Politics & Presentation: An Interview With Beverly Hallberg

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Beverly Hallberg

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Effective communication takes a certain self-awareness. As college students, our generation (Gen Z and younger) is the first to experience the phenomenon that is social media throughout our entire lives. For Gen Z, the question of what to do with the influence we hold online – especially when it comes to political ideology – is raised on a daily basis. I wanted to learn more about professional development for communication, especially when it comes to political ideas. I turned my questions to Beverly Hallberg, founder and president of District Media Group, for some practical tips.

Cope: As a Clemson student double majoring in Communication and Political Science, I have received mixed advice from professionals regarding social media. Those in the communications field have advised against talking politics online to maintain professionalism, while others in public policy have suggested the exact opposite. As someone involved in political communications, what is the proper balance between voicing personal political opinions online and maintaining professionalism? If contributing to politics on social media is worthwhile to college students, how should this be done, or to what degree? If not, why?

Hallberg: “The short answer is that it depends. If your goal is to remain neutral–become a straight news reporter, for example—you have to keep opinions to a limit. You want to not only remain objective in your writing, but your social media profile should mirror that. If you desire to have a voice as a media commentator or to support a certain political perspective, having strong opinions matters. What is true across the board, though, is that to have influence in media and/or politics one must be on Twitter. It’s where the conversation and news happen. Every reporter, TV host, producer, politician, press secretary, is there.”

Cope: I know you recently left D.C. after many years there to move to South Carolina. From your perspective, how does D.C.’s political culture compare with the slower-paced South? Is there anything we take for granted about public policy or should pay more attention to in South Carolina?

Hallberg: “Covid changed many things, including cities not being as fast-paced and vibrant as they once were. There is a major transition going on, especially in DC, and shutdowns changed the culture. The benefit for many including myself was to work remotely and have the option to live near family. I still work hard, but I have a better work/life balance. The added benefit of getting outside the beltway and moving to a wonderful place like South Carolina is that you get to see on a day-to-day basis how policies do impact people either for both good or bad.”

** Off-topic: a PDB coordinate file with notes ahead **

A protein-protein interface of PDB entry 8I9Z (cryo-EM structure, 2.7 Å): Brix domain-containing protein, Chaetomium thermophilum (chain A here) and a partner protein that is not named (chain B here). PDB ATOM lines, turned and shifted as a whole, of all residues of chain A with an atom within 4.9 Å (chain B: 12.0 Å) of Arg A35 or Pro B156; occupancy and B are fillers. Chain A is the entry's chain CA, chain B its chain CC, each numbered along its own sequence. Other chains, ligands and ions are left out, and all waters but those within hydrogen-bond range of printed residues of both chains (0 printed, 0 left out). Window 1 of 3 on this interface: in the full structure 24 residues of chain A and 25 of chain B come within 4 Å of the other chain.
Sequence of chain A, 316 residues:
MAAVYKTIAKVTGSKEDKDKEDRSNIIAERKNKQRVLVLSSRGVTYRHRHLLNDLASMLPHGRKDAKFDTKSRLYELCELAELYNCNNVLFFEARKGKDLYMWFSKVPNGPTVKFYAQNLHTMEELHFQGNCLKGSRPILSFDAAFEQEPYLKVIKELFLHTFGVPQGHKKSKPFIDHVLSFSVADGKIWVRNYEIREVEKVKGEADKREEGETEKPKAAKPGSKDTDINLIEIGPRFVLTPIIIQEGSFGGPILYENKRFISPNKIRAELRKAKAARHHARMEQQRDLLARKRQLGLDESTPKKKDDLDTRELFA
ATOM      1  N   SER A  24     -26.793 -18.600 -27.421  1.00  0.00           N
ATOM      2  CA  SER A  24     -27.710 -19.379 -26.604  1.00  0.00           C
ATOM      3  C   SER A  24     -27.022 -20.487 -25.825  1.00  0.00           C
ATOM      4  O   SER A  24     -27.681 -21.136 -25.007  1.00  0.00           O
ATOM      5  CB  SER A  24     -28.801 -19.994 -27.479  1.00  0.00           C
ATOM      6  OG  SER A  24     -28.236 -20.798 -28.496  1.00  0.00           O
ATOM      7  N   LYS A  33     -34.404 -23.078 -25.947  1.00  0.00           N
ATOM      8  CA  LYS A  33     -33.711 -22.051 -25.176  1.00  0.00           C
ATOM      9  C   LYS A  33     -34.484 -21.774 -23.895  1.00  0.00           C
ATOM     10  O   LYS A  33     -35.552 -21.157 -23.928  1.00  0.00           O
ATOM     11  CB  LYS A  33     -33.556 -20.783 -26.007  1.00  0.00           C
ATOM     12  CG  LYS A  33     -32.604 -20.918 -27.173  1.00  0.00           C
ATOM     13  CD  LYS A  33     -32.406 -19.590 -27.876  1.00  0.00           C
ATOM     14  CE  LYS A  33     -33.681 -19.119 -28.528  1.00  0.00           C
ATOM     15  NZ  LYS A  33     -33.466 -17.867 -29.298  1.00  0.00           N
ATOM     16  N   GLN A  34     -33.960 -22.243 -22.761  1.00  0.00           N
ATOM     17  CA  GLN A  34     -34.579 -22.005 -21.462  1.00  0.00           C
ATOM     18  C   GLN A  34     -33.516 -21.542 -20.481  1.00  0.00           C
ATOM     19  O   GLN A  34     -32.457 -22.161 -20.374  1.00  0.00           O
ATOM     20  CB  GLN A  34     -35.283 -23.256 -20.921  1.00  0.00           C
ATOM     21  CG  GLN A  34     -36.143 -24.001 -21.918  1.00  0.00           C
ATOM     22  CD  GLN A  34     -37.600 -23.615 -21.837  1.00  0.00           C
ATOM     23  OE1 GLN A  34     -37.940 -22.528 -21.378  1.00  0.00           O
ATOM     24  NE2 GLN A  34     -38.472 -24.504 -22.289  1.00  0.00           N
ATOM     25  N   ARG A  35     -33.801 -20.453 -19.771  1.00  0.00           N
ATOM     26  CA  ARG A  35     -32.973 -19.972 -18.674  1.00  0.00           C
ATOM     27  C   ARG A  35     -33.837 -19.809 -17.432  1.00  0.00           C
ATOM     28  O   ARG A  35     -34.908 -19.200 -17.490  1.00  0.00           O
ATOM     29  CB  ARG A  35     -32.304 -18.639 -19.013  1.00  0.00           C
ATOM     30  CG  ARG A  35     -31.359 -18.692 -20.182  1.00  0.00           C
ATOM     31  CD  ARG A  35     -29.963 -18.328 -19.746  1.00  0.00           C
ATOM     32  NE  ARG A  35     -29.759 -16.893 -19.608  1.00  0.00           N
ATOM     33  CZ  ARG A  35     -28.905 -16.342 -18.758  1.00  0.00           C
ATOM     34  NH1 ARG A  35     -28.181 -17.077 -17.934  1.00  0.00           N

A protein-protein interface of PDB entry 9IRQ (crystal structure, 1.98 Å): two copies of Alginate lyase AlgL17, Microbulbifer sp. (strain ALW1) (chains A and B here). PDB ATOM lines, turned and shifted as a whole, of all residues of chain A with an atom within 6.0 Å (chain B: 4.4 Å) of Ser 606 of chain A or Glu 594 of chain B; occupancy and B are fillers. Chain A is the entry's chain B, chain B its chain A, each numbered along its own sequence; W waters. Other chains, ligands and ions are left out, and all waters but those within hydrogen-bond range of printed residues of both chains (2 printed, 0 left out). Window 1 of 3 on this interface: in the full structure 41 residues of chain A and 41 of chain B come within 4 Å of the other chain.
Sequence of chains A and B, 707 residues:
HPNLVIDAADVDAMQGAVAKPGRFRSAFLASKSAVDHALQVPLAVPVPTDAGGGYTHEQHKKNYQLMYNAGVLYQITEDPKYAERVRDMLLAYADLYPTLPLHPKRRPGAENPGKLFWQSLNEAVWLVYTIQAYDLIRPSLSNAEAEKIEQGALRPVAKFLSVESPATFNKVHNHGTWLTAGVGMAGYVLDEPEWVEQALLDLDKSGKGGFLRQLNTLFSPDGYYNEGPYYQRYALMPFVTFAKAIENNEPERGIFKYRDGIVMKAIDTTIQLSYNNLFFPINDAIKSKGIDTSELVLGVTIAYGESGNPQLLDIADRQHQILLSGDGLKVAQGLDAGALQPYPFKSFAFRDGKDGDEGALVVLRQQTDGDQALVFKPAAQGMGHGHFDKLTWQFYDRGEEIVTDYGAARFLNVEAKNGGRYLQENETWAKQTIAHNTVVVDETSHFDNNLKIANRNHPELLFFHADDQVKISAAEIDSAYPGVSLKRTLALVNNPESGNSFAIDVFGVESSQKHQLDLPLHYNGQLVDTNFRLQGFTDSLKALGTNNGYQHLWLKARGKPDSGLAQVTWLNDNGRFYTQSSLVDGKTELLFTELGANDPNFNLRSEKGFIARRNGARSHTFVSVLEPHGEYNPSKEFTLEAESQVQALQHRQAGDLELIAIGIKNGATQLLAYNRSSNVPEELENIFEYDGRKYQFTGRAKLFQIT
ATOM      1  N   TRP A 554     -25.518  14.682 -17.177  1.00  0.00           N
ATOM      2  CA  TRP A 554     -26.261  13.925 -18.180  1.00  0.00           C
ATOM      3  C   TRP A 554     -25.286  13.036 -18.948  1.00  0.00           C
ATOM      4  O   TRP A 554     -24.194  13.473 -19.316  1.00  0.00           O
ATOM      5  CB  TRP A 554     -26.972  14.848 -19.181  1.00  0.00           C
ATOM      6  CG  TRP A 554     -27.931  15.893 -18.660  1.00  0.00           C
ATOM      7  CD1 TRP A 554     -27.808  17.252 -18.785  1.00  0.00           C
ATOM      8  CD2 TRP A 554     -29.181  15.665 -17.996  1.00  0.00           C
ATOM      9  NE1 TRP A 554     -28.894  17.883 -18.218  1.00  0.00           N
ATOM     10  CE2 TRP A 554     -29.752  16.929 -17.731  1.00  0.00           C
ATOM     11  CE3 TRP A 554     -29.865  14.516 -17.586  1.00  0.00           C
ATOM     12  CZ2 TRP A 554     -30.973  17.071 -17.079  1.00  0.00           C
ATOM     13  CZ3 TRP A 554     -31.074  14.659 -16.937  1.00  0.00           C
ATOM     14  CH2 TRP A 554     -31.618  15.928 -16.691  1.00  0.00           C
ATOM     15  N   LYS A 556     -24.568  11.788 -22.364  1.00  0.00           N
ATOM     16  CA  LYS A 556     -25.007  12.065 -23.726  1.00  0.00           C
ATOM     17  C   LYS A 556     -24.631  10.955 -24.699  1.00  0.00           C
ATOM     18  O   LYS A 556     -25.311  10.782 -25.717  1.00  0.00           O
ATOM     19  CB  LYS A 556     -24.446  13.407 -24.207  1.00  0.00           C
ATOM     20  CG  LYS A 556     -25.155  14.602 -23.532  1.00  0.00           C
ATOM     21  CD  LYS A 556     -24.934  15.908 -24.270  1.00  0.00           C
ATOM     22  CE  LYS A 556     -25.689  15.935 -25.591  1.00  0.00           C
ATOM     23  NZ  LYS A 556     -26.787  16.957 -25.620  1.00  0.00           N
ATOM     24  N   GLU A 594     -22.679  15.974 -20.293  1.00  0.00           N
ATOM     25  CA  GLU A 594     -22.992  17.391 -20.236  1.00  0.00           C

Cope: Before starting District Media Group, you worked as director of Leadership Institute Studios. According to its website, LI’s goal is to “increase the effectiveness of conservative activists in the public policy process.” What is your practical advice to young people for public speaking? How can conservative students approach media activism while still engaging in the power of ideas?

Hallberg: “If you are an effective writer and/or public speaker you’ll have a bigger paycheck and a better job title as you move through your career. The most important advice I can give is to develop your communication skills. I recommend taking public speaking or another communications-related class if it’s not already part of your required classes. You can also hire a firm like District Media Group to receive training. And, most importantly, you can practice on your own. Set aside time to record yourself, watch yourself back, and make changes. Make effective communication a skill set that you seek to hone.”

Cope: Now, a fun question – what is your favorite spot to visit around Travelers Rest, S.C. or a recommendation for those of us in Tigertown?

Hallberg: “Go for a bike ride on the Swamp Rabbit Trail and stop at the Swamp Ribbit Café for amazing fresh food. https://swamprabbitcafe.com.”

Beverly Hallberg is the founder and president of District Media Group and a senior fellow at Independent Women’s Forum. An expert media coach, lecturer, and public speaker with more than 20 years of experience, she has trained Members of Congress, CEOs, policy wonks, reporters, non-profit and movement leaders, and politicos. Beverly is a guest columnist for the Daily Signal, Washington Examiner, and The Hill, and is a frequent contributor on Fox News and CNN.

An expert on all sides of the camera, Beverly has been a producer, director, and host. Prior to starting District Media Group, Beverly served as director of Leadership Institute Studios. She has edited, produced, and directed numerous TV and radio shows and anchored a weekend sports program for Salem Radio Network News. Additionally, Beverly has written and produced videos, PSAs, and live programs for government agencies including the Department of Labor, the Bureau of Labor Statistics, and the Administrative Office of the U.S. Courts, among others. Beverly lives in Travelers Rest, SC with her husband and English bulldog. *

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